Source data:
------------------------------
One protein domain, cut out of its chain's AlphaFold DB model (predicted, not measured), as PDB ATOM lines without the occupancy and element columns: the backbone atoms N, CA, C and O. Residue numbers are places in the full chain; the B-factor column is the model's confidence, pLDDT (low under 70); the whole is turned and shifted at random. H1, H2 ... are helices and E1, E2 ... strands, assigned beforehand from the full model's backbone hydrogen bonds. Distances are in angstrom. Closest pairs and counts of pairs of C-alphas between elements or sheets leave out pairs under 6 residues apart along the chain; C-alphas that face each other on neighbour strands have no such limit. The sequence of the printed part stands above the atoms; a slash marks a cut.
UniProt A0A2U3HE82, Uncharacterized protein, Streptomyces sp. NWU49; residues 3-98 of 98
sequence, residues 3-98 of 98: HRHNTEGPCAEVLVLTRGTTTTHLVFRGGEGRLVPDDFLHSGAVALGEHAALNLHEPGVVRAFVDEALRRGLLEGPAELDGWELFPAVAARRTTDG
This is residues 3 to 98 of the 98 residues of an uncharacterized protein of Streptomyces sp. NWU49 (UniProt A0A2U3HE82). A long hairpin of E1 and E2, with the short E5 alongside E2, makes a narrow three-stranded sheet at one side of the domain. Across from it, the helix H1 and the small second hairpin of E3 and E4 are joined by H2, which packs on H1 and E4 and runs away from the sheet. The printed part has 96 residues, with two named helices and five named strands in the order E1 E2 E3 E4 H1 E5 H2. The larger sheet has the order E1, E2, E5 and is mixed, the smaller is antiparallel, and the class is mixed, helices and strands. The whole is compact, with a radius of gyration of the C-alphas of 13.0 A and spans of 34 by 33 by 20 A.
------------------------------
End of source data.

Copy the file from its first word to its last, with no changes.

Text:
One protein domain, cut out of its chain's AlphaFold DB model (predicted, not measured), as PDB ATOM lines without the occupancy and element columns: the backbone atoms N, CA, C and O. Residue numbers are places in the full chain; the B-factor column is the model's confidence, pLDDT (low under 70); the whole is turned and shifted at random. H1, H2 ... are helices and E1, E2 ... strands, assigned beforehand from the full model's backbone hydrogen bonds. Distances are in angstrom. Closest pairs and counts of pairs of C-alphas between elements or sheets leave out pairs under 6 residues apart along the chain; C-alphas that face each other on neighbour strands have no such limit. The sequence of the printed part stands above the atoms; a slash marks a cut.
UniProt A0A2U3HE82, Uncharacterized protein, Streptomyces sp. NWU49; residues 3-98 of 98
sequence, residues 3-98 of 98: HRHNTEGPCAEVLVLTRGTTTTHLVFRGGEGRLVPDDFLHSGAVALGEHAALNLHEPGVVRAFVDEALRRGLLEGPAELDGWELFPAVAARRTTDG
This is residues 3 to 98 of the 98 residues of an uncharacterized protein of Streptomyces sp. NWU49 (UniProt A0A2U3HE82). A long hairpin of E1 and E2, with the short E5 alongside E2, makes a narrow three-stranded sheet at one side of the domain. Across from it, the helix H1 and the small second hairpin of E3 and E4 are joined by H2, which packs on H1 and E4 and runs away from the sheet. The printed part has 96 residues, with two named helices and five named strands in the order E1 E2 E3 E4 H1 E5 H2. The larger sheet has the order E1, E2, E5 and is mixed, the smaller is antiparallel, and the class is mixed, helices and strands. The whole is compact, with a radius of gyration of the C-alphas of 13.0 A and spans of 34 by 33 by 20 A.